But DIA has both less terminal space and fewer gates than Stapleton did. The "second largest" claim is only justified by the amount of the land around the terminal and runways, rather like measuring the height of a car by counting from the top of its radio antenna. It is in part because of this surplus land that the airport is further away from a population center than any metropolitan airport in the nation. Peña said the new airport would be essentially cost-free to Denverites.
But the Charleston, South Carolina Daily Mail was more accurate when it headlined, "Denver Airport Great if You Don’t Live in Denver."
Thus cab fare to catch a plane has shot up dramatically because of the new airport’s distance. You could park fairly close to Stapleton for $4; for DIA it’s $10. Because DIA is three times more expensive to run than Stapleton, its landing fees have more than tripled. This forced Continental to drop it as a hub and United, the only hub airline left, to slap an extra $40 on all domestic round-trip fares either departing or entering Denver.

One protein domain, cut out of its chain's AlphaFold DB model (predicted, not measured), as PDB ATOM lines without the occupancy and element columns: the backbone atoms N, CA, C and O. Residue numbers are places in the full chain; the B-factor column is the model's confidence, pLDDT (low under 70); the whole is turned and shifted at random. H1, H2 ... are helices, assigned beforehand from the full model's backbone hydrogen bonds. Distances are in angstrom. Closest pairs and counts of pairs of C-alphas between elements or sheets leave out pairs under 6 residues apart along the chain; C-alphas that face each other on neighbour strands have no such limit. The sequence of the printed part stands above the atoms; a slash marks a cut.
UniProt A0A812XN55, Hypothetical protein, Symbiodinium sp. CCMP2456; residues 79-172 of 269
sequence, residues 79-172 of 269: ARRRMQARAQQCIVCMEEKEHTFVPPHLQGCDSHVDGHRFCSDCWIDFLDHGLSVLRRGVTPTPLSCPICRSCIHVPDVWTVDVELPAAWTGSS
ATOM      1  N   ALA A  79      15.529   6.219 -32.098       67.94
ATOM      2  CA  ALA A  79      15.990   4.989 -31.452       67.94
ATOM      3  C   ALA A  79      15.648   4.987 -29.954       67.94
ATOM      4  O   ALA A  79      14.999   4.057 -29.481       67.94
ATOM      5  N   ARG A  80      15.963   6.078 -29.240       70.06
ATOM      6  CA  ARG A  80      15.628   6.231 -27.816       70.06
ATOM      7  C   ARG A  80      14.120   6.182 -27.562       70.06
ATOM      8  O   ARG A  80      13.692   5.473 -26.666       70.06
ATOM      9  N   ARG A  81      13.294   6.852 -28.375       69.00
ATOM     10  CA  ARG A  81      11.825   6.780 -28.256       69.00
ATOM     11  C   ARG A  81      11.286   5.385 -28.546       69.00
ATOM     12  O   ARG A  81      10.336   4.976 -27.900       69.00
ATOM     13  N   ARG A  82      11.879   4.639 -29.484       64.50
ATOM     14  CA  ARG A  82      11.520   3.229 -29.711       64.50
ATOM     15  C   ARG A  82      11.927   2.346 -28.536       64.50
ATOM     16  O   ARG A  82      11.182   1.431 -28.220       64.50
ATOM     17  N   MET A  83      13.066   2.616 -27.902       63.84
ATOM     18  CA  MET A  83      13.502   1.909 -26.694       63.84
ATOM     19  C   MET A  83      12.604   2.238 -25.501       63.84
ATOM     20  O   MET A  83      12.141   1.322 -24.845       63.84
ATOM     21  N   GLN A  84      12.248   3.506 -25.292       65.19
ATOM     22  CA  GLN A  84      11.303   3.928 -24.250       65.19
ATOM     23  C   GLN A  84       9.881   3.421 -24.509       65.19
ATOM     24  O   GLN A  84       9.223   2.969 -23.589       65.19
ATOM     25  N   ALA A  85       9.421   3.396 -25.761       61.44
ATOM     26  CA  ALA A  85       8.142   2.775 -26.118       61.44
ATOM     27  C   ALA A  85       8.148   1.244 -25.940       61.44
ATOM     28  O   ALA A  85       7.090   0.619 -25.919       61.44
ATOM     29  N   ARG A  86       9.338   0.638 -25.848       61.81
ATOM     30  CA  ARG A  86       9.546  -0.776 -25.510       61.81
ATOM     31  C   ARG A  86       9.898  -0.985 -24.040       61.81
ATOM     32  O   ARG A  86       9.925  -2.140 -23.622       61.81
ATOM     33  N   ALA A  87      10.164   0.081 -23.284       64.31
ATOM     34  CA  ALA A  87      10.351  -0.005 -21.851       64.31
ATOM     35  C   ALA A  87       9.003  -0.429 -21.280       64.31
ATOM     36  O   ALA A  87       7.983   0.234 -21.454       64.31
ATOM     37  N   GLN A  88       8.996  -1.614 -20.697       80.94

While construction did provide a short-run boost to the local economy, Aviation Systems Research Corporation President Michael Boyd has estimated the cost to the Denver economy of the new airport at $200 million a year on into perpetuity. The extra cost of flying into town is also guaranteed to stifle tourism and convention business.
As far as actual construction costs go, Peña told voters who later approved the project it would cost $1.7 billion. But the final cost will be about $5 billion. For all the talk of the infamous baggage handling system, the airport would probably have opened a year late anyway because Pena used a ridiculously low estimate of construction time in order to keep the budget low on paper.
Corruption has bred corruption. About a dozen investigations are underway into various practices at DIA, including shoddy construction.